Let me first explain what “IPT” is and where it came from, however.  It sounds very technological.  (Even today, I expect Taylor to solve my every computer question, which he cannot always do!)  Early on, “the field of instructional technology focused on instructional media—the physical means via which instruction is presented to learners” (Reiser, 2007b, p. 3).  In the early 20th century, that often meant educational film, and so some saw the field as a movement in visual instruction.  In the 1920s, 30s, and 40s, the use of audiovisual instruction grew, coming of age during WWII, when audiovisual instruction was used extensively in the military.  One of our textbooks has a fascinating quotation from the German Chief of General Staff, who said in 1945: “‘We had everything calculated perfectly except the speed with which America was able to train its people.  Our major miscalculation was in understanding their quick and complete mastery of film education (cited in Olsen & Bass, 1982, p. 33)’” (Reiser, 2007a, p. 19).  With the 1950s (as perhaps you’ll remember from your own elementary school days), the interest in instructional television increased.  During this time period, the field was dominated by the behaviorist learning theories of B. F. Skinner, which means that instructors saw their role as creating just the right stimulus to produce a certain behavior (thus demonstrating learning).  (Mom, was B. F. Skinner still the Big Man on Campus when you did your elementary education program in the early 1970s, or did you learn of cognitive theories as well?)

In the 1960s, however, our field took on a new focus: instead of equating instructional technology with media, leaders in the field redefined it as being “a process…, a systematic way of designing, carrying out, and evaluating the whole process of learning and teaching in terms of specific objectives” (Reiser, 2007b, p. 3, 4).  As learning theories grew to include not only behaviorism but also cognitivism and constructivism, the focus on “systematic processes” diminished too.  One of the largest professional organizations in the field of instructional technology, the Association for Educational Communications and Technologies (AECT), defined it this way in 2006 (even altering the label): “Educational technology is the study and ethical practice of facilitating learning and improving performance by creating, using, and managing appropriate technological processes and resources” (Reiser, 2007b, p. 6).  I’m interested in both the focus on processes and practices that facilitate learning, and on the technologies that can support learning (especially in blended and online settings).  A new model (TPACK) stipulates three areas of knowledge (content, pedagogy, and technology), and then looks for the places where they intersect to find the very best instruction for learners (TPCK, n.d.).

As I work towards my Ph.D., I would like to do research on the best practices in blended (online and face-to-face) and online settings of instruction in the fields of humanities and history.  More specifically, I want to expand upon a metaphor created by one of my professors, Andy Gibbons, in his forthcoming book, Instruction and Learning, Technology and Design. He proposes that instruction is “the intentional engagement of two or more agents capable of decision-making in purposeful conversation” (A. S. Gibbons, personal communication, September 2010, italics mine).  As you know, one of the things I have loved most in teaching is the discussions that enrich a class’s collective understanding of a historical process or a piece of literature.  I do truly believe that much valuable learning comes through thoughtful conversations.   I was known among the OHSU teachers for the quality of my online discussions with students.  But what were the factors that caused these conversations to excel?  How could they have been better?  Was learning truly occurring at its best levels in these discussions, and where could I have engaged learners even more (especially the reticent learners)?  How can the humanities and history fields benefit from viewing instruction as a conversation, and employing technologies to expand these conversations beyond the walls of the classroom only (for face-to-face settings)?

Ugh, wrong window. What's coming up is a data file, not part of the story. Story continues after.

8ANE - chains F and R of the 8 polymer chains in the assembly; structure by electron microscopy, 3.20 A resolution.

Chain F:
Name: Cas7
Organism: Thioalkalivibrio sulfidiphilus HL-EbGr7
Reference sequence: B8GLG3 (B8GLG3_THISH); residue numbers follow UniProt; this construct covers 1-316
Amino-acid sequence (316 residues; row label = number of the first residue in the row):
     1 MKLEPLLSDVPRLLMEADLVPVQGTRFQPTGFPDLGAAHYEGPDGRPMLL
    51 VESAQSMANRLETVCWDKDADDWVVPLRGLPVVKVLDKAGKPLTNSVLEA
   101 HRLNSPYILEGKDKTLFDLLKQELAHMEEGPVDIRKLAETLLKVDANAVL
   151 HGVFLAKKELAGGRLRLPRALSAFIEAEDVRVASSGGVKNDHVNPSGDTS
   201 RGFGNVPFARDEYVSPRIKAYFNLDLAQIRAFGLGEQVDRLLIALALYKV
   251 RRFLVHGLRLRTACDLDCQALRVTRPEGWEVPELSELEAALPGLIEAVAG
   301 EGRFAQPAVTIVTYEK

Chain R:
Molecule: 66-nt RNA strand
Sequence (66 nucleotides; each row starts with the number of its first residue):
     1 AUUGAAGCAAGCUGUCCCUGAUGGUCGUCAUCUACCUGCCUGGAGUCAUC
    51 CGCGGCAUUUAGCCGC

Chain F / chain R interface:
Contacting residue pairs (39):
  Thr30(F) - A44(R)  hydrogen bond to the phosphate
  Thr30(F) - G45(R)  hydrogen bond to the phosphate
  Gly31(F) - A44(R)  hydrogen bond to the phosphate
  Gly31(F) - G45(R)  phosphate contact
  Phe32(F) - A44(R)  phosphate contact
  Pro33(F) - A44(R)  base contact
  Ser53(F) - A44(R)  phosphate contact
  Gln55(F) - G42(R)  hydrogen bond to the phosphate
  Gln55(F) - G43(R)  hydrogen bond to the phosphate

In the future I will have many uses for this Ph.D. in Instructional Psychology and Technology.  First, Taylor and I have proposed a course taught from the School of Education, called “History of Learning.” This course will fulfill the History of Civilization requirement (which both Taylor and I have taught), but will also incorporate strategies about learning, how to be a better learner, how learning has been viewed throughout the millennia, and how technologies have abetted learning.  This course development might be able to be incorporated in my Ph.D. coursework; eventually we hope to write a textbook for the course, too.   I would like to have further opportunities to teach online, whether with Open High School, Stanford’s Online High School, or other online opportunities.  Finally, I want to continue teaching at BYU, incorporating the very best technologies into my face-to-face teaching.



Reiser, R. A. (2007a).  A history of instructional design and technology.  In R. A. Reiser and J. V. Dempsey (Eds.), Trends and Issues in Instructional Design and Technology (pp. 17-34). New Jersey: Pearson Prentice Hall.


Reiser, R. A. (2007b).  What field did you say you were in? Defining and naming our field.  In R. A. Reiser and J. V. Dempsey (Eds.), Trends and Issues in Instructional Design and Technology (pp. 2-11). New Jersey: Pearson Prentice Hall.


TPCK – Technological Pedagogical Content Knowledge.  (n.d.) Retrieved November, 15, 2010 from http://www.tpck.org/tpck/index.php?title=Main_Page

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  • Every truth has four corners: as a teacher I give you one corner, and it is for you to find the other three.  –Confucius
  • The teacher who is indeed wise does not bid you to enter the house of wisdom but rather leads you to the threshold of your mind. – Khalil Gibran
  • Good teaching is more a giving of right questions than a giving of right answers.  –Josef Albers
  • The essence of teaching is to make learning contagious, to have one idea spark another.   –Marva Collins
  • Who dares to teach must never cease to learn.  –John Cotton Dana
  • Education is not the filling of a pail but the lighting of a fire.  –William Butler Yeats
  • It is the supreme art of the teacher to awaken joy in creative expression and knowledge.  – Albert Einstein
  • Ideal teachers are those who use themselves as bridges over which they invite their students to cross, then having facilitated their crossing, joyfully collapse, encouraging them to create bridges of their own. – Nikos Kazantzakis

OK – this last quotation is a bit strange.  Collapsing bridges remind me of my husband’s hometown (St. Paul). But it goes with my header photo.

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On the lookout for another photo to replace the stock one that came with this website design.